New research has developed technology which could revolutionise the capabilities of appliances that have previously relied on battery power to work.

The research conducted by the UK’s University of Surrey and Augmented Optics Ltd, in collaboration with the University of Bristol, looks at the possibility of recharging a mobile phone, laptop or other mobile device in just a few seconds using very high energy density supercapacitors.

Jim Heathcote, chief executive of both Augmented Optics Ltd and Supercapacitor Materials Ltd, said: “It is a privilege to work with the teams from the University of Surrey and the University of Bristol. The test results from the new polymers suggest that extremely high energy density supercapacitors could be constructed in the very new future.”

Supercapacitors, an alternative power source to batteries, store energy using electrodes and electrolytes and both charge and deliver energy quickly, unlike conventional batteries which do so in a much slower, more sustained way.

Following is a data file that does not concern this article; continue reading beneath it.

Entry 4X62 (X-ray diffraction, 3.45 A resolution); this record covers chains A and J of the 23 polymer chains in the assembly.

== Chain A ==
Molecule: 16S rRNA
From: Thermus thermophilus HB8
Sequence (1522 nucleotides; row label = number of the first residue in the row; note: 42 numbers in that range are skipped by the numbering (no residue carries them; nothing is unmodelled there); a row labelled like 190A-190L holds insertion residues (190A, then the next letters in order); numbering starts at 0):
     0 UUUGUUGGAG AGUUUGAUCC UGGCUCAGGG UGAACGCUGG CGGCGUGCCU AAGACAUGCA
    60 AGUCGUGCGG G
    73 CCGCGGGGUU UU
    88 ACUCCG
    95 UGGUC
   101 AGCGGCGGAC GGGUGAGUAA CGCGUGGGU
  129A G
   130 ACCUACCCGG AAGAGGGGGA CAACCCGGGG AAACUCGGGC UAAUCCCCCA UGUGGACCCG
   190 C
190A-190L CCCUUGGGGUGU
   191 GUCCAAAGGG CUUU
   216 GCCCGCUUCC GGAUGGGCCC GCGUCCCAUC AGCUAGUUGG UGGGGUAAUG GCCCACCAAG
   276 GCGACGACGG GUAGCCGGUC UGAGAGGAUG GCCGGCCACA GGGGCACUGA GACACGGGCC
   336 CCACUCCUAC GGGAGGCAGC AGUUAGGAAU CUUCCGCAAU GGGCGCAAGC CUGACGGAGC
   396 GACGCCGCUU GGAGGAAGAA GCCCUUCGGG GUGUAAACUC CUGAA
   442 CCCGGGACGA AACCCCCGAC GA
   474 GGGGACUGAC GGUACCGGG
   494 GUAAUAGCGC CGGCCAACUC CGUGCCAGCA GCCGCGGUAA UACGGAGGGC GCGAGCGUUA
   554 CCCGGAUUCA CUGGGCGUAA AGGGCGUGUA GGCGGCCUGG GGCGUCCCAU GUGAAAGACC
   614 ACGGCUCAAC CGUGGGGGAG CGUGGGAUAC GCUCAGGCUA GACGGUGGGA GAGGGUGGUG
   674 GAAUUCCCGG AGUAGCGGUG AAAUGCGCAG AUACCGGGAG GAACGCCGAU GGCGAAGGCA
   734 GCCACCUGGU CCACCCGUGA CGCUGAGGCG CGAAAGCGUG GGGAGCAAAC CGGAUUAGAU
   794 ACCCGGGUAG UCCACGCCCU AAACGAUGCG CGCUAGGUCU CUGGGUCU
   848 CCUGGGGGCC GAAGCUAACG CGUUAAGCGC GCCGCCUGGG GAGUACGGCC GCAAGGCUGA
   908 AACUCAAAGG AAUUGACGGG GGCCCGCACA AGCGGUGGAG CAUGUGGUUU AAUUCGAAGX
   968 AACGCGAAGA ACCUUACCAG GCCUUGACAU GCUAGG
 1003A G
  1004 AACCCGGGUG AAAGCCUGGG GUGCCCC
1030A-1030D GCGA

They have the ability to charge and discharge rapidly over very large numbers of cycles. However, because of their poor energy density per kilogramme (approximately just one twentieth of existing battery technology), they have, until now, been unable to compete with conventional battery energy storage in many applications.

Apparently, the technology could have a seismic impact across a number of industries, including marine, transport, aerospace, energy generation and household applications.

The researchers are now actively seeking commercial partners in order to supply polymers and offer assistance to build these high energy density storage devices.

By Anne-Marie Causer